AMS IN A NUTSHELL
The Alpha Magnetic Spectrometer (AMS-02) is a state-of-the-art particle physics detector designed to operate as an external module on the International Space Station. It will use the unique environment of space to study the universe and its origin by searching for antimatter, dark matter while performing precision measurements of cosmic rays composition and flux.
- AMS-02 is built, tested and operated by an international Collaboration of 56 institutions from 16 countries represented by the United States Department of Energy (DoE). NASA is responsible for installing AMS-02 on the International Space Station (ISS) where AMS will operate it for the lifetime of the ISS.
AMS-02 will be mounted on the upper Payload Attach Point (S3) on the main truss of the ISS.
Orbiting the Earth on the ISS at an altitude of about 300 km, AMS-02 will study with an unprecedented accuracy of one part in 10 billions the composition of primary cosmic rays, exploring a new frontier in the field of particle physics, searching for primordial antimatter and studying the nature of dark matter.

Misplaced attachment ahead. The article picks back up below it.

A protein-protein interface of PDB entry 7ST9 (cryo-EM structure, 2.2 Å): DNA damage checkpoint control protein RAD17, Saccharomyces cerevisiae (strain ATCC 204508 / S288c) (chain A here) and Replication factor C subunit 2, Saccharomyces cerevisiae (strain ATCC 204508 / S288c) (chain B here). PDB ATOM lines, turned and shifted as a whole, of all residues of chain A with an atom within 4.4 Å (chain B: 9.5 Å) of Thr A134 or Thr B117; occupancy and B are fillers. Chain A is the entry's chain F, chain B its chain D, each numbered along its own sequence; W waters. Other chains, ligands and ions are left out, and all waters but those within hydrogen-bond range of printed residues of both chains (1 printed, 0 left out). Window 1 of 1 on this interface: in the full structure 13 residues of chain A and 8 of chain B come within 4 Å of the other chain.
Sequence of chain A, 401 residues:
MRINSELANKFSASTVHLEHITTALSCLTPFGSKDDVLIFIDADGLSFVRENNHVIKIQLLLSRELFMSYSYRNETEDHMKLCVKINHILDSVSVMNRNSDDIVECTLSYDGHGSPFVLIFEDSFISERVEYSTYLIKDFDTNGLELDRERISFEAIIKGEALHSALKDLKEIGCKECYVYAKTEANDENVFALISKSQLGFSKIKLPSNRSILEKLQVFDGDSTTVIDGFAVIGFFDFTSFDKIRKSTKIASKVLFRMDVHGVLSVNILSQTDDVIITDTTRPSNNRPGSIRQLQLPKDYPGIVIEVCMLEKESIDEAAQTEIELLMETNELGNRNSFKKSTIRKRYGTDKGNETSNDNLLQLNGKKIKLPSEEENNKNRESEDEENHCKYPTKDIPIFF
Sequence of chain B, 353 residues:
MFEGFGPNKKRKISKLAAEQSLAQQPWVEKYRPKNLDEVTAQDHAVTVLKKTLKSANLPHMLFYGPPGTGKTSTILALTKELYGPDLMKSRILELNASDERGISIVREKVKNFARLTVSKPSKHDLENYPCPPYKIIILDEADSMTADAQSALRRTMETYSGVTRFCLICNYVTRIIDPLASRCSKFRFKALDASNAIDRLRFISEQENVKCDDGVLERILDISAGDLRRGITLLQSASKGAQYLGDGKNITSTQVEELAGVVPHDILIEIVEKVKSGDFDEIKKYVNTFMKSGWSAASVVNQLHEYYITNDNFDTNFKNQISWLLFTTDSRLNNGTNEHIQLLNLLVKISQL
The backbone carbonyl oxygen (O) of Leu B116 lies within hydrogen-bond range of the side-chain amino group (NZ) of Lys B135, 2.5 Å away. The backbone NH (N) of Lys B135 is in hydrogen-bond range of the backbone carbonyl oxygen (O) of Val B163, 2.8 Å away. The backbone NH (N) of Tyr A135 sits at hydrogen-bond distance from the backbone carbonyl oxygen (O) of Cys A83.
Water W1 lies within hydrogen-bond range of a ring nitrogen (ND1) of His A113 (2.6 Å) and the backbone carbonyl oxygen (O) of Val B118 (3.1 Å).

AMS-02 will collect hundreds of millions of primary cosmic rays which, after being accelerated by strong magnetic fields, traveled for hundreds of millions of light years before reaching the experiment.
The core of the AMS-02 spectrometer is a large magnet to measure the sign of the charge of each particle traversing the instrument: the experiment will collect data continuously for years, producing a data stream of 7 Gigabits per seconds, which, after online processing, is reduced to a 2 Mbs average of downlink bandwidth.
The AMS-02 observations will help answer fundamental questions, such as “What makes up the Universe’s invisible mass?” or “What happened to the primordial antimatter?”
Because of these exceptional characteristics AMS-02 has been dubbed the Hubble Telescope of cosmic rays
AMS IN FIGURES
Weight 8,500 kg
Volume 64 cubic meters
Power 2,500 watts
Data downlink 9 Mbps (average)
Magnetic field intensity 0,15 Tesla (4,000 times stronger than the Earth magnetic field)
Magnetic material 1,200 kg of Neodymium alloy (Nd2Fe14B)
Subsystems 15 among particle detectors and supporting subsystems
Launch 16th May 2011, 08:56 am EDT
Mission duration through the lifetime of the ISS, until 2020 or longer (it will not return back to Earth)
Cost $1.5 billion (estimated)